For a long time long types like BLOB, TEXT were not supported by Percona InnoDB Recovery Tool. The reason consists in a special way InnoDB stores BLOBs.
An InnoDB table is stored in a clustered index called PRIMARY. It must exist even if a user hasn’t defined the primary index. The PRIMARY index pages are identified by 8-bytes number index_id. The highest 4 bytes are always 0, so index_id is often notated as o:<4 bytes number>, e.g. 0:258. The pages are ordered in a B-tree. Primary index is used as a key. Inside a page records are stored in a linked list.
InnoDB page by default is 16k. Obviously if a record is too long, a single page can’t store it. If the total record size is less than UNIV_PAGE_SIZE/2 – 200 (this is roughly 7k) then the full record is stored in the page of PRIMARY index. Let’s call it internal. In InnoDB sources they have type FIL_PAGE_INDEX*. If the record is longer than 7k bytes, only first 768 bytes of every BLOB field are stored internally. The rest is stored in external pages. They have type FIL_PAGE_TYPE_BLOB. Page type is stored in a FIL_PAGE_TYPE field of the page header . In an earlier post Peter described in details how BLOBs are stored.
Let me illustrate a record format of the example of the table:
CREATE TABLE `t1` (
`ID` int(11) unsigned NOT NULL,
PRIMARY KEY (`ID`)
) ENGINE=InnoDB DEFAULT
Here COMPACT format is used, which is default in MySQL >= 5.1.
The record consists of four parts:
- Offsets. Effectively these are field lengths. Only variable length types have offsets. The offset can be one or two bytes depending on maximum field size. The highest bit of the offset is 1 if the field is stored in external pages (i.e. long BLOB field)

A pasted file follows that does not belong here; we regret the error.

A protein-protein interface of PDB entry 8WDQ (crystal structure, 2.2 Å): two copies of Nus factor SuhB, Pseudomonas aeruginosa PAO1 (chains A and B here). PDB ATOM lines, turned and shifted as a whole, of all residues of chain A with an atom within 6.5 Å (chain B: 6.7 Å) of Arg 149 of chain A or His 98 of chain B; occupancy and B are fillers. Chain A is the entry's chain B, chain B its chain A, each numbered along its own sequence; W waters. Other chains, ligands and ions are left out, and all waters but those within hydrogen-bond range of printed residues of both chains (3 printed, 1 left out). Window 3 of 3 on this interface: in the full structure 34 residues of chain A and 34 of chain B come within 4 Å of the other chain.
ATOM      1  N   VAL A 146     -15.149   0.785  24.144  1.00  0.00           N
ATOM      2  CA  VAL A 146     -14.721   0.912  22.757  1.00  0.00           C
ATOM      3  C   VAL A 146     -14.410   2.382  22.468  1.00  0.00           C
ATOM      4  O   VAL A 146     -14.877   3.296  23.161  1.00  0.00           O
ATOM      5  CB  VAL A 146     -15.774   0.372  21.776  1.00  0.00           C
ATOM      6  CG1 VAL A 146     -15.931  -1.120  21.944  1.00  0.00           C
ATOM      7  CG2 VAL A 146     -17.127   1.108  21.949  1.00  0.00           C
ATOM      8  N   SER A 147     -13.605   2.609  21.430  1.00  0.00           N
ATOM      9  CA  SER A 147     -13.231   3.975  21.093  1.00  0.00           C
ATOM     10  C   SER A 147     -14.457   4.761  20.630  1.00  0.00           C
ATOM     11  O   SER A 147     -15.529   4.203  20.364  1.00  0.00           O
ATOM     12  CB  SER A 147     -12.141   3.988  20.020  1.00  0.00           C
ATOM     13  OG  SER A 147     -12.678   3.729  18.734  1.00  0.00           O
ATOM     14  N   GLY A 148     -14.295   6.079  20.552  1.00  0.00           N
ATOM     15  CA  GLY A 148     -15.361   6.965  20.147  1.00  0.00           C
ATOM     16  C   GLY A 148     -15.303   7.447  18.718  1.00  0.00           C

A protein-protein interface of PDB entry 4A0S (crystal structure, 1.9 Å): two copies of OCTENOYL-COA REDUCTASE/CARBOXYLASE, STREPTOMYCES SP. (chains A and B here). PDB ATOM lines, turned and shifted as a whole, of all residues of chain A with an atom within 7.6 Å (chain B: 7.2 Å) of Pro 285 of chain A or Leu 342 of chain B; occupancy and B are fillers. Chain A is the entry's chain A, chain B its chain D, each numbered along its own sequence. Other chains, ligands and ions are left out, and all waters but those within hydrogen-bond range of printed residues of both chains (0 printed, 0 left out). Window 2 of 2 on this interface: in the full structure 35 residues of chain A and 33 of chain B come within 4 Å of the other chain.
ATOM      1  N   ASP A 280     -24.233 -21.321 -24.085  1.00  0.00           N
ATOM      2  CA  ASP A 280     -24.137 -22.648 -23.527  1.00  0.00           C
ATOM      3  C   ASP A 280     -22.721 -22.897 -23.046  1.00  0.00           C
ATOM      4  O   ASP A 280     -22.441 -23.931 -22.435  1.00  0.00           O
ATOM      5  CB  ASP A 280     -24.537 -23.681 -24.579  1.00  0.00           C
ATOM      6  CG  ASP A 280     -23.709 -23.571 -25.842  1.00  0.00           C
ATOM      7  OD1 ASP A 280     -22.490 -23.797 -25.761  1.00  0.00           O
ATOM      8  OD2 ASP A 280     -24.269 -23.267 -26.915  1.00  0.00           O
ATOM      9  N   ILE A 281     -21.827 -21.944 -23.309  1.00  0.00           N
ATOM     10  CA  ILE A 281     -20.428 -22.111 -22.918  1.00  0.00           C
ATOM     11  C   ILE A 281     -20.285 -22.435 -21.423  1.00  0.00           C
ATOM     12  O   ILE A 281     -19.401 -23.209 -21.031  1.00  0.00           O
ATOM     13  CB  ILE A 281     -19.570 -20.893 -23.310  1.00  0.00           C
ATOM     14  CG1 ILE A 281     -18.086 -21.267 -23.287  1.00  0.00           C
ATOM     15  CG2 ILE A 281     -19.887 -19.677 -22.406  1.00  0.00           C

- NULL fields. A bit per NULL-able field padded to minimum number of bytes to store all flags.
- So called extra bytes. These are 5 bytes where different flags are stored like “record is deleted” flag. The last two bytes are the relative pointer to the next record in the page.
- User data. TRX_ID is a transaction id. PTR_ID is a pointer in a rollback segment to the old version of the record.
So if a field is the long one, it has 1) The highest bit of the offset is set to “1″, 2) After 768 bytes there are 20 bytes in the end where the following:
- BTR_EXTERN_SPACE_ID – space id where the next piece of the field is stored
- BTR_EXTERN_PAGE_NO – page id
- BTR_EXTERN_OFFSET – offset inside a page. An external page has a header. The similar pointer to the next page is stored in it.
- BTR_EXTERN_LEN – length of the next piece.
The external pages are linked until BTR_EXTERN_PAGE_NO is FIL_NULL.
Percona InnoDB Recovery Tool supports now recovery of long fields. It is still in development branch, but should be released after QA tests.
The complexity of BLOB fields brings prerequisites to successfully recover a record with BLOB : all pieces of the BLOB field must be reachable by pointers. That means BTR_EXTERN_PAGE_NO, BTR_EXTERN_OFFSET and BTR_EXTERN_LEN must not be corrupted.
The tool outputs the recovered table in tab-separated values format. BLOBs are printed in a hex form – 0ACD86…
To upload the table back you should utilize UNHEX function:
LOAD DATA INFILE '/path/to/datafile'
REPLACE INTO TABLE <table_name>
FIELDS TERMINATED BY '\t'
OPTIONALLY ENCLOSED BY '"'
LINES STARTING BY '<table_name>\t'
blobfield = UNHEX(@var1),
datefield2 = FROM_UNIXTIME(@var2,'%Y %D %M %h:%i:%s %x');
* – there is a typo in Recovery of Lost or Corrupted InnoDB Tables Presentation